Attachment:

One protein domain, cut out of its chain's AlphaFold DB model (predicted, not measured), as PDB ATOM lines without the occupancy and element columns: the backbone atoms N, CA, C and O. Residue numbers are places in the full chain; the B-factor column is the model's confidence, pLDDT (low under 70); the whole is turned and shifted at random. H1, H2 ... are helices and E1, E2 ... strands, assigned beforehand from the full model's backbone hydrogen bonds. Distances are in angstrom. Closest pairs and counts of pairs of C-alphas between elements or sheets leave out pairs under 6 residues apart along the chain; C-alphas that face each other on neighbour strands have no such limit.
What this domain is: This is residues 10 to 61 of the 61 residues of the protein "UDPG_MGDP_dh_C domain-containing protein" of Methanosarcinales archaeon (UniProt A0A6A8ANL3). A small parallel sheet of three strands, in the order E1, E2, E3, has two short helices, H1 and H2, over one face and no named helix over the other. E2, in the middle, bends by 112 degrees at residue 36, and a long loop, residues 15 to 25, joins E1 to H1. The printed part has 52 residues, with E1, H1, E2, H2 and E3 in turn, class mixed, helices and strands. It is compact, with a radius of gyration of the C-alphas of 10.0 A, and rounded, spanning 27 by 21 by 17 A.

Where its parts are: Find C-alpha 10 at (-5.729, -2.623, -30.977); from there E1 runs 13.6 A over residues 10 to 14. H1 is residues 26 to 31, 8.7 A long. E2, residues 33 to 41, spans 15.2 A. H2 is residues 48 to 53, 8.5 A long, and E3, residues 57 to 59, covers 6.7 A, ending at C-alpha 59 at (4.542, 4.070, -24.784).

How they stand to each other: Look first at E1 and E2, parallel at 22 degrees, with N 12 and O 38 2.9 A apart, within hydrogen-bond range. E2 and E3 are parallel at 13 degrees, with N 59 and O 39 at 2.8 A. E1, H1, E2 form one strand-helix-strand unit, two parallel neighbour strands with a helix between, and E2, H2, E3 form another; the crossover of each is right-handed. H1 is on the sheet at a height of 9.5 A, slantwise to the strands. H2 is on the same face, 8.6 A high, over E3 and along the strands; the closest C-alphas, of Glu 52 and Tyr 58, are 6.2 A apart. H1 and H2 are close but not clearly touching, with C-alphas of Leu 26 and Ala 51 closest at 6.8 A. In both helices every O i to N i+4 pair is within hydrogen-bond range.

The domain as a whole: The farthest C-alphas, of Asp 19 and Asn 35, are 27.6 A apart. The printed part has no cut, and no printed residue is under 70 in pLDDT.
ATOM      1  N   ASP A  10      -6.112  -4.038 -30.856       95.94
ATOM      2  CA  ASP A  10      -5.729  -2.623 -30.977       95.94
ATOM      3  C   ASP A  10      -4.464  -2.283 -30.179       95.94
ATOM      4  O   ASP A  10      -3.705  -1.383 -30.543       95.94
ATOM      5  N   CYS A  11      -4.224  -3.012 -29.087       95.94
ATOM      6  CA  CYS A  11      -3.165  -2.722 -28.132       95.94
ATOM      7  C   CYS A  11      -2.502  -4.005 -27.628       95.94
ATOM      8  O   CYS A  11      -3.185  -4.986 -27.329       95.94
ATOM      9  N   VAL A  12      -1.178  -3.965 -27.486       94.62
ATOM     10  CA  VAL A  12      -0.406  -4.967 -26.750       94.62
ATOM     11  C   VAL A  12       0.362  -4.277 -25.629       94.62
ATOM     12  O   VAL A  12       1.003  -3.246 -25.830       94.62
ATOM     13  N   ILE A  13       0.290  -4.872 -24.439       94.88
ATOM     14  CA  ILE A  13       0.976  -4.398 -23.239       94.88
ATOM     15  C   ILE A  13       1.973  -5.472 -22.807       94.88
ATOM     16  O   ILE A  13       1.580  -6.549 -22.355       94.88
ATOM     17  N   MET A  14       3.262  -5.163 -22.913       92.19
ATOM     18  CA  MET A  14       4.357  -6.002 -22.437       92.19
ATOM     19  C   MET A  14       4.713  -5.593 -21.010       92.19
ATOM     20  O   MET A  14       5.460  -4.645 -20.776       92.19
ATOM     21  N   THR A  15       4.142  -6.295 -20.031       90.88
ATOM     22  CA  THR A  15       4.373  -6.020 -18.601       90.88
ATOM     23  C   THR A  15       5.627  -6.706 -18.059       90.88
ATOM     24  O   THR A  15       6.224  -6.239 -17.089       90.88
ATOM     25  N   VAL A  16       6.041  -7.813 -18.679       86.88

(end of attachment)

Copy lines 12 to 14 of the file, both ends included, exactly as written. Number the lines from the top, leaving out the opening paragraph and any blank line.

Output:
ATOM      8  O   CYS A  11      -3.185  -4.986 -27.329       95.94
ATOM      9  N   VAL A  12      -1.178  -3.965 -27.486       94.62
ATOM     10  CA  VAL A  12      -0.406  -4.967 -26.750       94.62